The visceral austerity of the English Touring Opera’s (ETO) set, with its sharp lines, captures the murky undertones of a Rome in 1800 at the centre of a European power struggle in this production of Tosca.
The verticality and almost neo-classical severity of the stage, coupled with its lack of any ostentatious details or props, calls to mind a Fascist architectural vision – something seemingly worlds apart from the Renaissance masterpiece the Palazzo Farnese, and the Baroque basilica church Sant’Andrea della Valle where the opera is originally set.
This obvious tension between Puccini’s sensual musical motifs and subject matter, and the hostile, grounding setting established in Blanche McIntyre’s production, clearly cements the central theme of love, art, and an appreciation of beauty as something false and ultimately futile.
As a travelling opera company, the ETO does have to rely on relatively simple yet striking sets. Tosca, a work apparently requiring an elaborate scheme could seem like a bold choice. Perhaps, however, this environment can be seen to be in accord with Puccini’s own intentions: the opera is written at a moment nearing the end of the nineteenth century which became increasingly characterised by a split between higher forms of art and popular entertainment (Henry Arthur Jones drew attention at the time to the distinction between ‘popular amusement’ and ‘acts of drama’).
Clearly, Tosca transcends such binary labels and satisfies a less discerning audience with a lust for passion and torture, as well as attempting to create some form of high art.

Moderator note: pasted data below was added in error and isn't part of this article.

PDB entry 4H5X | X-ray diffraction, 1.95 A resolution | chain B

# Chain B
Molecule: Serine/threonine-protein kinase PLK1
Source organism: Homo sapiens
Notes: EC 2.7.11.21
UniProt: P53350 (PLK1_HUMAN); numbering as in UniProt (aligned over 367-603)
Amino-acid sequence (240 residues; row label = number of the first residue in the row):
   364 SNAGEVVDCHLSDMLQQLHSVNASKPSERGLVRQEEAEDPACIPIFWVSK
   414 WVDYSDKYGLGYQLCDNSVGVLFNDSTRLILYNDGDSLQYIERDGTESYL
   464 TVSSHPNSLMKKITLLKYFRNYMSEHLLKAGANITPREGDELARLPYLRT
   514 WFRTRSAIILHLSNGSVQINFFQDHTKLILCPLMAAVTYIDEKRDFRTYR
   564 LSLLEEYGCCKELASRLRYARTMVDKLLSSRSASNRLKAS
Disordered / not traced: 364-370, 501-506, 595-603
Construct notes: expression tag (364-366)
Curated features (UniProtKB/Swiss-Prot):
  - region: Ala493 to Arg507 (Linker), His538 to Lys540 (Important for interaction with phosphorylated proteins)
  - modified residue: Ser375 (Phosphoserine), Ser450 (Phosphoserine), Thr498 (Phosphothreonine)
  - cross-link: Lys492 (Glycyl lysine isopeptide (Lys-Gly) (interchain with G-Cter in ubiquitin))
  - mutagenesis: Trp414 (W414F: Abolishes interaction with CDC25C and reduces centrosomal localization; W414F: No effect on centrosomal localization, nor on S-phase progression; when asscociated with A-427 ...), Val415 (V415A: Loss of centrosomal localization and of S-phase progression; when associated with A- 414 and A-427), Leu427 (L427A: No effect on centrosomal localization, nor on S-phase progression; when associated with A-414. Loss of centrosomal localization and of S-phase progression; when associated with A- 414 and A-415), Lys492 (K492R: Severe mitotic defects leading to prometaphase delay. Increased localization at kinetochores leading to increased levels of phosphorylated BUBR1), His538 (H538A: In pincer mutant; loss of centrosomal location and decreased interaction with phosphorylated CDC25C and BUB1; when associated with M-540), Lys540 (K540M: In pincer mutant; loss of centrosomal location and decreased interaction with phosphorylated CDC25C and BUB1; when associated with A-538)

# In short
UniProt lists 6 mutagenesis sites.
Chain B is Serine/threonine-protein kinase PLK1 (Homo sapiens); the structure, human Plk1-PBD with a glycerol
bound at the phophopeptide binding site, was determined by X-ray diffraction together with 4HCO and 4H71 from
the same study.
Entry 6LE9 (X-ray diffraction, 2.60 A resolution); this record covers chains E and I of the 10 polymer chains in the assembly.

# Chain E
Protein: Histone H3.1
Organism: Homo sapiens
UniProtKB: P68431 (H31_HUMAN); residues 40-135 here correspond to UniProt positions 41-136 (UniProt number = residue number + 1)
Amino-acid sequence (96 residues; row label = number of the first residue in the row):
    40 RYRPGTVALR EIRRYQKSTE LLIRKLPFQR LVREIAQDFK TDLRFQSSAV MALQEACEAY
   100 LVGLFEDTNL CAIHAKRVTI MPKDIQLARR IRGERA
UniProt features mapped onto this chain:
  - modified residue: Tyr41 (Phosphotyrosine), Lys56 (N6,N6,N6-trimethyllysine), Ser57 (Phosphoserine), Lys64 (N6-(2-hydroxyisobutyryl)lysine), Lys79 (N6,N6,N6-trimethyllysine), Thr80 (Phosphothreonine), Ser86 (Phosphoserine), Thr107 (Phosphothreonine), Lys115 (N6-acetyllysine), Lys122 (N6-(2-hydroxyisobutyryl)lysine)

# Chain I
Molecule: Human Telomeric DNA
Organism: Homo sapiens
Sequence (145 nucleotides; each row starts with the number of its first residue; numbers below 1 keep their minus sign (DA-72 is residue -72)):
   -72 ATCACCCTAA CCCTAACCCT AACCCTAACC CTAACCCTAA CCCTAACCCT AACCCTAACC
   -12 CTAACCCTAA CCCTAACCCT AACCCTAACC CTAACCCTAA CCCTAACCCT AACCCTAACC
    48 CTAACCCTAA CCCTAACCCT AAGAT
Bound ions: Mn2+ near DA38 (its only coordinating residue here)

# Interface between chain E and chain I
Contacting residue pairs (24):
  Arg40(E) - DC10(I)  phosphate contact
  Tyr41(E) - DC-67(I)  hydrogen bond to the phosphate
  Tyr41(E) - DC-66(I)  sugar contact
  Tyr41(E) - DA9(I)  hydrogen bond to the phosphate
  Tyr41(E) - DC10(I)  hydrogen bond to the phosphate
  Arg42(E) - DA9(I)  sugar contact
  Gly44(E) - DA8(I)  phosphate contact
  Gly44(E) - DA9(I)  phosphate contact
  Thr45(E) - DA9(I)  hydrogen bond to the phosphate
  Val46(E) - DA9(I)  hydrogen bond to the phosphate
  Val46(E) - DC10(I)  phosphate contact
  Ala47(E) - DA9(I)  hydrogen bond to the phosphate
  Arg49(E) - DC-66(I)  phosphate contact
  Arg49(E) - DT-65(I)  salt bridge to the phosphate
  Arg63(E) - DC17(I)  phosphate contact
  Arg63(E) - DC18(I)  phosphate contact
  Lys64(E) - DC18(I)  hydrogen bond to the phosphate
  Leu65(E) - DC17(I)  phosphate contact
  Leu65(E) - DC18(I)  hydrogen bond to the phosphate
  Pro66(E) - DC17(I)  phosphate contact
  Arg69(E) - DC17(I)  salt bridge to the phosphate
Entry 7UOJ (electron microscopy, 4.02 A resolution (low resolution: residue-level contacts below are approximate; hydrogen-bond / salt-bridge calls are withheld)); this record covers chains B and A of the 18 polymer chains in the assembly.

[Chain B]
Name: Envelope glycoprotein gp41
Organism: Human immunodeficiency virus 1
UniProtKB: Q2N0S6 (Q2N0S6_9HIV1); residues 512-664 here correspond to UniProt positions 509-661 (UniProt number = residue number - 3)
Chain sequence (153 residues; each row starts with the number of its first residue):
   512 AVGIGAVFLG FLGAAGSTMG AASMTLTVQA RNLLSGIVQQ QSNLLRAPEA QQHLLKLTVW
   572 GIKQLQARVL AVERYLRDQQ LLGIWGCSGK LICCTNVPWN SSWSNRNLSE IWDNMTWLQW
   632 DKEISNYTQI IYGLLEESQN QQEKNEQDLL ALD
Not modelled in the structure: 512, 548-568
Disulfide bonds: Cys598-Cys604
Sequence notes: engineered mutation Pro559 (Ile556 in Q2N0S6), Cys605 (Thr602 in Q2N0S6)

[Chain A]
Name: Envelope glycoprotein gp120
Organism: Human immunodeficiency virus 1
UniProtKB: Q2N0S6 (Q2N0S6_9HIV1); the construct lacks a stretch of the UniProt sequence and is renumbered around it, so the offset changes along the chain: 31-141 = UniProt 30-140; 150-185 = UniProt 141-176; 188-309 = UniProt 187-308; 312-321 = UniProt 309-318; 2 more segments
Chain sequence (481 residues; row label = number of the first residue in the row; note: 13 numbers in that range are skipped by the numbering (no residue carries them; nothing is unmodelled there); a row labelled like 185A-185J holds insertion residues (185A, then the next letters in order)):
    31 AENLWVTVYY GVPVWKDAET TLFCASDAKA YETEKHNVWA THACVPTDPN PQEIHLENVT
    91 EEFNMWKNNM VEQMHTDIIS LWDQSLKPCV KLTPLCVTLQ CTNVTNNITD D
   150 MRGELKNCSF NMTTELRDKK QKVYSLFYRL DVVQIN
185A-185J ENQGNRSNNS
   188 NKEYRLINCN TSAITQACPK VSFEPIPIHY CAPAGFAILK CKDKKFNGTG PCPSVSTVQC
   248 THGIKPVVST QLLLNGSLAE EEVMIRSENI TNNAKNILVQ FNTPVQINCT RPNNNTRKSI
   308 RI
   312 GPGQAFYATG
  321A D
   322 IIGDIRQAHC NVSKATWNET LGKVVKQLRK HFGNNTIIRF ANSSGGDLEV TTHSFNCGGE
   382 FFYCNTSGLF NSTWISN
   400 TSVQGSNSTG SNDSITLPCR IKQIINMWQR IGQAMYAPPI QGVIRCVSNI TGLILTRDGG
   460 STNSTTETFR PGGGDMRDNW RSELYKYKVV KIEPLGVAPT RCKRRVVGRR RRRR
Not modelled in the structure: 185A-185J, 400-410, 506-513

This is what ETO’s rendition manages to communicate so well: it pitches the archetypes of high art as an ideal (seen in Puccini’s delicate motifs) against popular appeal as something tangible and ‘real’ (visible in not only Scarpia’s torture of Cavaradossi and lust for Tosca, but also the severity and starkness of the atmosphere – colour and daylight are conspicuously absent). Puccini (and now McIntyre) therefore both focus on a thought-provoking blend of the ideal and the concrete.
This is emphasised by Alexander James Edward’s colourful portrayal of the painter Mario Cavaradossi, with his easy and teasing dismissals of Tosca’s (played sensitively by Paula Sides) jealous habits – a woman who in stark contrast is desperately clinging on to an ideal of love and beauty. She searches for these harmonies through her own ‘art’ of acting and singing, claiming at her most desperate moment: ‘Vissi d’arte, vissi d’amore’ (I lived for art, I lived for love).
These morals, however, lead her nowhere and she comes to a tragic end, throwing herself from the parapet. With Tosca’s departure to the heavens, the audience is left with a stage full of unflinching men staring out at us as we wonder whether harmony, beauty, and love always have to exist in ideal forms.
Tosca played at the Hackney Empire until 9 March.